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In Emacs, a parenthetical grouping at the top level in the buffer is
called a "defun". The name derives from the fact that most top-level
lists in Lisp are instances of the special form `defun', but Emacs
calls any top-level parenthetical grouping counts a defun regardless of
its contents or the programming language. For example, in C, the body
of a function definition is a defun.
Move to beginning of current or preceding defun
Move to end of current or following defun (`end-of-defun').
Put region around whole current or following defun (`mark-defun').
The commands to move to the beginning and end of the current defun
are `C-M-a' (`beginning-of-defun') and `C-M-e' (`end-of-defun').
To operate on the current defun, use `C-M-h' (`mark-defun') which
puts point at the beginning and the mark at the end of the current or
next defun. This is the easiest way to prepare for moving the defun to
a different place. In C mode, `C-M-h' runs the function
`mark-c-function', which is almost the same as `mark-defun', but which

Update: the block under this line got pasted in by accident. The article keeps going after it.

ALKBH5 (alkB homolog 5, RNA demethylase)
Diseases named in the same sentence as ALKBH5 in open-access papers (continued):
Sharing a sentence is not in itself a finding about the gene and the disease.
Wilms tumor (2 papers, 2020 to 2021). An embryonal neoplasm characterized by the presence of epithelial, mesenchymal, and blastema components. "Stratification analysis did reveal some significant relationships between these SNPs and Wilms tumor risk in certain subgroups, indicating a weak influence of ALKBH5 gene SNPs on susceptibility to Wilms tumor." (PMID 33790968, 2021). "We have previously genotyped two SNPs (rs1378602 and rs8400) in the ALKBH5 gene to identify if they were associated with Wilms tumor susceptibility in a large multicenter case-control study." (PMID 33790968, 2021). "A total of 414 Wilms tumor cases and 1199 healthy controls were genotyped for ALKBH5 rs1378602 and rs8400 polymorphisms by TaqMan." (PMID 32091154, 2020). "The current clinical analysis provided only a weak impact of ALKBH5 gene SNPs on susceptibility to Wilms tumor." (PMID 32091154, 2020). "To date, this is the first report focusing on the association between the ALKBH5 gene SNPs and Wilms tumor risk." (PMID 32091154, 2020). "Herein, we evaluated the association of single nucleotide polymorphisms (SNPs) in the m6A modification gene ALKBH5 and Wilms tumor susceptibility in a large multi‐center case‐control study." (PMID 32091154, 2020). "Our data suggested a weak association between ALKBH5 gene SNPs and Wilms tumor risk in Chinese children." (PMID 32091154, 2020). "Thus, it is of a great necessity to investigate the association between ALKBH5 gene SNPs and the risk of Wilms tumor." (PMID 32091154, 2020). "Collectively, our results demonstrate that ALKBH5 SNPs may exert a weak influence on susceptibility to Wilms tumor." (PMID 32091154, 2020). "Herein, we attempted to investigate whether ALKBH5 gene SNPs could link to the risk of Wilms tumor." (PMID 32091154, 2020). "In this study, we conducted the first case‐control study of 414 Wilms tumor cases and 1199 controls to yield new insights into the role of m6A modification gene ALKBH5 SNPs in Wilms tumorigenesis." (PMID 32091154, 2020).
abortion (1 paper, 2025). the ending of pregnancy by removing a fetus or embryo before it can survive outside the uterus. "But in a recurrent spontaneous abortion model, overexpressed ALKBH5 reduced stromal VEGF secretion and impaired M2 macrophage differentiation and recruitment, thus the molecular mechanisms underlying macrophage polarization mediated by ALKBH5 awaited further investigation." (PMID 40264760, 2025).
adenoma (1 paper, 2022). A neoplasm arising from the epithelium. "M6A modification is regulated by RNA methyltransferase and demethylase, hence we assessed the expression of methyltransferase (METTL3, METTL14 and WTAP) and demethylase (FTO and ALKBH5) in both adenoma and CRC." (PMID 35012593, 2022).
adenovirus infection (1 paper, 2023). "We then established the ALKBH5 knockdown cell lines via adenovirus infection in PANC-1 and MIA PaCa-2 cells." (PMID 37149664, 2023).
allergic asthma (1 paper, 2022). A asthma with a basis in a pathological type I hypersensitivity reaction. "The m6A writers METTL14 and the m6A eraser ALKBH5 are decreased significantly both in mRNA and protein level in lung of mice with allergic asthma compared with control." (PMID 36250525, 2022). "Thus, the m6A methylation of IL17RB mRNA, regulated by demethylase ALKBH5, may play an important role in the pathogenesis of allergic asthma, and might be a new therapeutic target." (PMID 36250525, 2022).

backs up over the argument declarations, function name, and returned
data type so that the entire C function is inside the region.
To compile and evaluate the current defun, use `M-x compile-defun'.
This function prints the results in the minibuffer. If you include an
argument, it inserts the value in the current buffer after the defun.
Emacs assumes that any open-parenthesis found in the leftmost column
is the start of a defun. Therefore, never put an open-parenthesis at
the left margin in a Lisp file unless it is the start of a top level
list. Never put an open-brace or other opening delimiter at the
beginning of a line of C code unless it starts the body of a function.
The most likely problem case is when you want an opening delimiter at
the start of a line inside a string. To avoid trouble, put an escape
character (`\' in C and Emacs Lisp, `/' in some other Lisp dialects)
before the opening delimiter. It will not affect the contents of the
The original Emacs found defuns by moving upward a level of
parentheses until there were no more levels to go up. This required
scanning back to the beginning of the buffer for every function. To
speed this up, Emacs was changed to assume that any `(' (or other
character assigned the syntactic class of opening-delimiter) at the
left margin is the start of a defun. This heuristic is nearly always
right; however, it mandates the convention described above.
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